Evaluation of Fractures in the Upper Cervical Vertebrae and Concurrent Blunt Vascular Injuries to the Brain
PDF
Cite
Share
Request
Research Article
P: 5-8
April 2024

Evaluation of Fractures in the Upper Cervical Vertebrae and Concurrent Blunt Vascular Injuries to the Brain

Adv Radiol Imaging 2024;1(1):5-8
1. Ankara Etimesgut State Hospital, Clinic of Radiology, Ankara, Turkey
2. Türkiye Presidency Health Services Center, Department of Radiology, Ankara, Turkey
No information available.
No information available
Received Date: 08.03.2024
Accepted Date: 17.04.2024
Publish Date: 30.04.2024
PDF
Cite
Share
Request

ABSTRACT

Objectives:

The aim of this study was to explore the relationship between upper cervical spine fracture patterns and associated blunt cerebrovascular injuries (BCVIs), to detail the epidemiology, mechanisms, diagnostic strategies, and management approaches of these conditions, and to highlight the significance of early diagnosis and effective intervention on patient outcomes.

Methods:

Patients with upper cervical spine fractures and resulting BCVI in two different centers over 10 years were retrospectively evaluated. A detailed manual review was conducted to filter out cases that involved non-acute pathological fractures or those complicated by previous surgeries, narrowing our focus to individuals with acute C1 and/or C2 fractures who underwent critical computed tomography angiography (CTA) within 24 h following their initial diagnosis. Our examination extended to the detection of BCVIs by using the comprehensive capabilities of both CTA and magnetic resonance imaging to uncover the full extent of vascular injuries secondary to spinal trauma.

Results:

A total of 1,250 patients were identified with acute fractures in the C1 and/or C2 vertebrae. Of these, the distribution between C1 and C2 fractures revealed a higher incidence of C2 fractures, accounting for approximately 70% of the cases. Among the patients with C1 and/or C2 fractures, 150 were diagnosed with BCVIs. The demographic analysis revealed a higher incidence of these injuries in males, comprising 65% of the cases, and predominantly in the age group of 20-40 years. Motor vehicle accidents emerged as the leading cause of both upper cervical spine fractures and associated BCVIs, accounting for 55% of all cases. Among BCVI patients, seven patients had stroke.

Conclusion:

The results of our investigation provide evidence of the significant risk of BCVIs in patients with upper cervical spine fractures, particularly in a younger, predominantly male demographic involved in high-energy trauma incidents. The findings underscore the importance of a high index of suspicion, timely diagnosis, and appropriate management strategies to improve patient outcomes and reduce the risk of serious complications like stroke.

Keywords: Fracture, cervical bone, vascular injuries, cervical spine, blunt cerebrovascular injury

Introduction

Upper cervical spine fractures and associated blunt cerebrovascular injuries (BCVI) are crucial topics in trauma medicine and require an interdisciplinary approach for optimal patient care. The upper cervical spine, which consists of the atlas (C1) and axis (C2), is fundamental in supporting the skull, facilitating head movements, and protecting vital neurovascular structures. Fractures in this region, such as atlanto-occipital dislocation, Jefferson fractures, Hangman’s fractures, and odontoid process fractures, can result from high-impact trauma scenarios, including motor vehicle accidents, falls, and sports injuries.1,2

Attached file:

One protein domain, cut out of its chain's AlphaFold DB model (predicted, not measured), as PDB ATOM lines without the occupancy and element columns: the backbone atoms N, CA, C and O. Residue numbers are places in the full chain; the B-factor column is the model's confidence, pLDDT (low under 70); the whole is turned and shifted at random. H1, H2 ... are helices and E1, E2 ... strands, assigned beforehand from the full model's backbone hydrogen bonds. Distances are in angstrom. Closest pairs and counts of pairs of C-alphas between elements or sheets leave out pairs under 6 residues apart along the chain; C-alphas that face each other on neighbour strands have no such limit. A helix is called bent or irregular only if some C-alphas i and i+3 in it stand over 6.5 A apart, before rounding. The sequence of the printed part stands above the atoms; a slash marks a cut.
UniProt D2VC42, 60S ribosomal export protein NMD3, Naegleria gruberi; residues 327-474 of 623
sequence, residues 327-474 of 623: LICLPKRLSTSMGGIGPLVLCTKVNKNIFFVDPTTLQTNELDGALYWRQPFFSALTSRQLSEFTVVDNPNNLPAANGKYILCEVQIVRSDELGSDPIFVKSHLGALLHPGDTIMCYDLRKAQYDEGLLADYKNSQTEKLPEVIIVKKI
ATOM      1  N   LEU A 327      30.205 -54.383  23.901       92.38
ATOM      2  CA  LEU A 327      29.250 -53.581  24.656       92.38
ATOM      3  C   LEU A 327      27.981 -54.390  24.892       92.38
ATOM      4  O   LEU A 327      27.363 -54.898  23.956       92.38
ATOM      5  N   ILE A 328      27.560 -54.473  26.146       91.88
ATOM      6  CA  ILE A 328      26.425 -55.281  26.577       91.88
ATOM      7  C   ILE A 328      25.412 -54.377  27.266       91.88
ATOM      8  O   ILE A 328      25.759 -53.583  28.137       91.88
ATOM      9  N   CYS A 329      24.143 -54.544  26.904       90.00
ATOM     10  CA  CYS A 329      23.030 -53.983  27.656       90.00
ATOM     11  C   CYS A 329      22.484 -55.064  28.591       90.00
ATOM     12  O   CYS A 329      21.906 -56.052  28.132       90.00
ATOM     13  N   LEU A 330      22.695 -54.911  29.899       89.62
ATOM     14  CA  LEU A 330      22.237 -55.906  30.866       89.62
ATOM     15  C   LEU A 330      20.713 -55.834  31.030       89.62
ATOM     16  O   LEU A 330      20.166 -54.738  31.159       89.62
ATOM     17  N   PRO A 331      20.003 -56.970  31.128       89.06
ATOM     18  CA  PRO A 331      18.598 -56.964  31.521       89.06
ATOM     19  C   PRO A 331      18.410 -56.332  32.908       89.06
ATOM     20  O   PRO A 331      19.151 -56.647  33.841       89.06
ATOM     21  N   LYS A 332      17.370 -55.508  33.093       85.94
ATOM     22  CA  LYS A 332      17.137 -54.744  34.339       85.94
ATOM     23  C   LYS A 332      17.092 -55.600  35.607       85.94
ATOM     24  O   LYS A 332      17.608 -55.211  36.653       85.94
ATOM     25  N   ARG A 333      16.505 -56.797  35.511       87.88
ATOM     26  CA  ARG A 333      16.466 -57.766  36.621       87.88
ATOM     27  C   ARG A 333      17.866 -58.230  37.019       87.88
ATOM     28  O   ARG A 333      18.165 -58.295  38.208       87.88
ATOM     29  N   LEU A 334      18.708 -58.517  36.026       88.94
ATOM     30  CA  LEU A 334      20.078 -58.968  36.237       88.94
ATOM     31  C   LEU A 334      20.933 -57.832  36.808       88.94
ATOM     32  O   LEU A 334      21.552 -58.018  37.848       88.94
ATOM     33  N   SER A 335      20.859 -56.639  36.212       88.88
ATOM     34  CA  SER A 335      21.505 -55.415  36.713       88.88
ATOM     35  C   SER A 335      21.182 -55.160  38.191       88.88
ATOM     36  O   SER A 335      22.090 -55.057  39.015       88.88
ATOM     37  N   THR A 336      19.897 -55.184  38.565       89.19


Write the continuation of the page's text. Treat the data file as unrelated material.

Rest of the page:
BCVI, which encompass a range of arterial damages from intimal tears to complete occlusions, predominantly affect the vertebral and carotid arteries. These injuries can lead to ischemic stroke, significantly deteriorating the trauma patient’s prognosis.2 The mechanism underlying BCVIs involves either direct trauma, stretch/compression due to displaced fractures, or thromboembolic events from vessel wall damage.3

There are studies in the literature showing that BCVI is seen in approximately 1% of all trauma patients2-5 and is frequently associated with cervical spine injury.1,4,6 Despite the reported prevalence of BCVI in upper cervical spine fracture cases, diagnosing these injuries remains challenging due to the diverse clinical presentations and limitations of diagnostic imaging modalities like computed tomography (CT) angiography (CTA) and magnetic resonance angiography.7 Therefore, a high index of suspicion is essential, particularly in patients with significant trauma and specific fracture patterns indicative of high BCVI risk.8

The management of BCVI aims to prevent secondary neurological complications, with treatment options ranging from antithrombotic therapy to invasive procedures such as endovascular stenting or surgical repair, depending on the injury’s severity and location.9,10 Concurrently, managing upper cervical spine fractures requires a tailored approach that combines surgical and nonsurgical interventions to stabilize the spine, preserve neurological function, and prevent disability.11

In summary, upper cervical spine fractures and BCVI represent a significant concern in trauma medicine, necessitating a multidisciplinary strategy for effective management. Ongoing research is vital to improve diagnostic accuracy, refine imaging techniques, and develop advanced treatment methodologies, ultimately enhancing patient outcomes in this complex injury domain.12

The aim of this study was to explore the relationship between upper cervical spine fracture patterns and associated BCVIs, to detail the epidemiology, mechanisms, diagnostic strategies, and management approaches of these conditions, and to highlight the significance of early diagnosis and effective intervention on patient outcomes.

Methods

Patients with upper cervical spine fractures and resulting BCVI in two different centers over 10 years were retrospectively evaluated. Ethics committee approval was obtained from Bilkent City Hospital (2022-08/123.11) for this study, and the Helsinki principles were adhered to during the study. Because of the retrospective design of the study, no additional informed consent form was obtained from the patients.